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Paying for Patients @ Temple

Discussion in 'Dental' started by drnpp, Dec 3, 2005.

  1. drnpp

    drnpp Member
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    I wanted to know to all those students in Temple. How frequently do you have to end up paying for your patients if they dont pay?
     
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  3. Dentcraze

    Dentcraze Junior Member
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    Well it isnt that frequent. You dont have to pay for it either, you just wont get credit for the procedure. If you are careful and make you patients pay before, or in instalments when they come in, then they can manage paying for it. Make sure there insurance is active but 90% of the students here do not check insurance unless they are doing an expensive procedure. I personally have two open accounts with patients who owe me money. YOu send out a bunch of letters then you send it to collections. If they still havent paid by the time its time to graduate then you have to pay the balance.. If you need those points to graduate.
     
  4. 3geminal

    3geminal Member
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    Wow! I can't believe that. It is so ridiculous that you don't get credit for a procedure you did. I think it borders on unethical that they put students in that position.
     
  5. beannaithe

    beannaithe Bionerd
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    I second that.
     
  6. Dr.BadVibes

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    Before you guys criticize this approach, keep in mind that many other dental schools have the same policies. I would confirm the policy at the dental school that you intend to goto if this bothers you too much.
     
  7. rarm1

    rarm1 Senior Member
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    I agree... many schools require the patients to pay for work, but will allow you to start - they suggest you get payment before you start...

    since i don't know how to private mail on this... to our friend in Japan... I, too, have been in many countries on dental missions/lecturing... most recently to China... traveled with Health Volunteers Overseas, Operation Smile, and Red Cross.

    bob
     
  8. 3geminal

    3geminal Member
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    Makes no difference, I am not saying your school sucks and mine is terrific. I know the policies at my school. I am simply stating the it is unfortunate that ANY school would knowingly put their students in the position of having to pay the bills of their patients. It is a practice not encouraged in general, for many reasons, not the least of which is business ethics (you are essentially offering free service and undermining your colleagues).

    For the record, my own school has some pretty crap policies too.
     
  9. flat4

    flat4 Mullet Redesigner
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    I'm gonna play devil's advocate here: people that get stuck with their patients bill are in that situation because of their own irresponsibility in my opinion. Sounds cold but it is an relatively easily avoidable situation. There are three major mistakes students make in regards to dealing with insurance.

    1) As somebody already mentioned before, most students don't verify that their patients policies are current. It is the students responsibility to check before EVERY appointment the status of their patient's policies. The patients around here are just too unpredictable to take a chance and assume they are still covered even though you just saw them the other day. All you have to do is stop by the business office for 1 minute (the business office is right next to the chart room BTW) and get a verification print out from one of the reps before the appointment. You can even have YOUR PATIENT stop by the business office and get this printout before your appointment.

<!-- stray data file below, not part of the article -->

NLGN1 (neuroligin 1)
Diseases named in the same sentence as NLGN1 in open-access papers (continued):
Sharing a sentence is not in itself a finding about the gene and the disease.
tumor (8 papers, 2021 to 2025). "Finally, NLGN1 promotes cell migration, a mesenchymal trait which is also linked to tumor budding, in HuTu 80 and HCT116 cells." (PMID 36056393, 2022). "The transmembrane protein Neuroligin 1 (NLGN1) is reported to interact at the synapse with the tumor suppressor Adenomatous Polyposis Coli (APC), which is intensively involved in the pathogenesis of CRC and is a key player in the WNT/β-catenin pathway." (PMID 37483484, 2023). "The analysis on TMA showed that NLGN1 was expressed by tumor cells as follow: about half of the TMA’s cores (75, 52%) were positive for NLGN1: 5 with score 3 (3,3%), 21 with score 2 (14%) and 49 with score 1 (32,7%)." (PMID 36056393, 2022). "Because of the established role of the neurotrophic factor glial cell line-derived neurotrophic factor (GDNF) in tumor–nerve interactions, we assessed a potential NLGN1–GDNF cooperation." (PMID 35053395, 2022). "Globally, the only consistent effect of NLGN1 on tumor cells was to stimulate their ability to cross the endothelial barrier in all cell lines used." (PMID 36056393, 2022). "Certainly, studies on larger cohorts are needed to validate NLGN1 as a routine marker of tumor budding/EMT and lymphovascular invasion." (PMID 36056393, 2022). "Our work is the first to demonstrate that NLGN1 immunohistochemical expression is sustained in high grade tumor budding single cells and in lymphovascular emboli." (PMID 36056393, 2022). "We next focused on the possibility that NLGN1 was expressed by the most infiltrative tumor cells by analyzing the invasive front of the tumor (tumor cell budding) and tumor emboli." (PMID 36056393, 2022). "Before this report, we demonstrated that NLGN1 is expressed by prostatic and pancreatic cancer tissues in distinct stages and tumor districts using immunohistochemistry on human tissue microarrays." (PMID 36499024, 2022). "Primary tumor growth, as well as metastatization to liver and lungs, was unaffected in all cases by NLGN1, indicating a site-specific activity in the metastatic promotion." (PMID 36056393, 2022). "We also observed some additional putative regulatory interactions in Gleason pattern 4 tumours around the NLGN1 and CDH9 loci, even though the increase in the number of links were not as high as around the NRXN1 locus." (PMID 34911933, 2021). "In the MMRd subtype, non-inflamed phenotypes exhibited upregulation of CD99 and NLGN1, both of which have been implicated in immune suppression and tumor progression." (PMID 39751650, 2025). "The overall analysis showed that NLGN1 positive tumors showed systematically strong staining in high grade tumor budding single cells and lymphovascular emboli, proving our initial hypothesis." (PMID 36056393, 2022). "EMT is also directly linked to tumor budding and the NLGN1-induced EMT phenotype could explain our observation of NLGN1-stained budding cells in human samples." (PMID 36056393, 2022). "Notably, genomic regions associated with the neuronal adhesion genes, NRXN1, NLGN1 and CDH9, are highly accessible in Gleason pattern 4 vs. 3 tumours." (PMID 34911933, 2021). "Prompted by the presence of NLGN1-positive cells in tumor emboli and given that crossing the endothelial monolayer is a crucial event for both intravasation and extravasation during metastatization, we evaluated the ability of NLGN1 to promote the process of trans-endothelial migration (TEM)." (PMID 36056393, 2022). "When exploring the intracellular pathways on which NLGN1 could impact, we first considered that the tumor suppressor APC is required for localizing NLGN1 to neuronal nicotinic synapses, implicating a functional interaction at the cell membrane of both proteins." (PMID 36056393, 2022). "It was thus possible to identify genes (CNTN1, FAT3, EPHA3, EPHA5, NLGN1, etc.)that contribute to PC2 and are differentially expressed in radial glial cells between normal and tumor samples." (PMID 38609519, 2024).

2) Students don't check to see whether the procedure from the previous appointment was billed for or not. Here at Temple, there is a financial balance sheet on the last page of each chart. All you have to do to see if the previous procedure was billed is to turn to the last page and see if the "Amount Paid" matches the "Amount Billed" from the last appointment. If not, then you stop by the business office at your earliest convenience and figure out with the business office rep what the deal is. Problem is, some students don't check at all and they may have multiple procedures that go unpaid and they keep doing more procedures. I heard last year of a student having to pay $1500 put of pocket. All he had to do was check the balance sheet to figure out that things weren't getting billed.Honestly, who's fault is that?

    3) Students don't realize that their patients have private insurance and assume every procedure is covered 100%. Normally for private insurance, a student would have to stop by the business office to figure out what percentage of procedures are covered by insurance and what is the responsibility of the patient. At Temple, if the patient is responsible for a certain percentage, copayment, or deductible, they have to pay that amount at that appointment. You can get the breakdown for your patients responsibility for all the procedures you plan on doing by taking your treatment plan to one of the business office reps once you have one. Students oftentimes don't get this concept and keep doing procedures without having their patient pay the difference (once again, this mistake can be avoided by looking at the balance sheet at the end of the chart and realize things aren't getting billed).


    There are other mistakes but these three seem to be what catches students by surprise right before graduation. I made several mistakes when I first started out in the summer but I caught my mistakes early and asked the right people to correct them. To answer the original poster's question, I do not owe a single cent nor I intend to before graduation. I truly believe that if you stay on top of your business, you will not have a problem having to pay for your patient or having your procedures nullified. Could Temple do a better job of notifying you if the balance sheet's being neglected? Absolutely. However, nobody is going to hold your hand out there in the real world to tell you aren't collecting so I think it's good that they try and teach you this part of dentistry while you're still in school.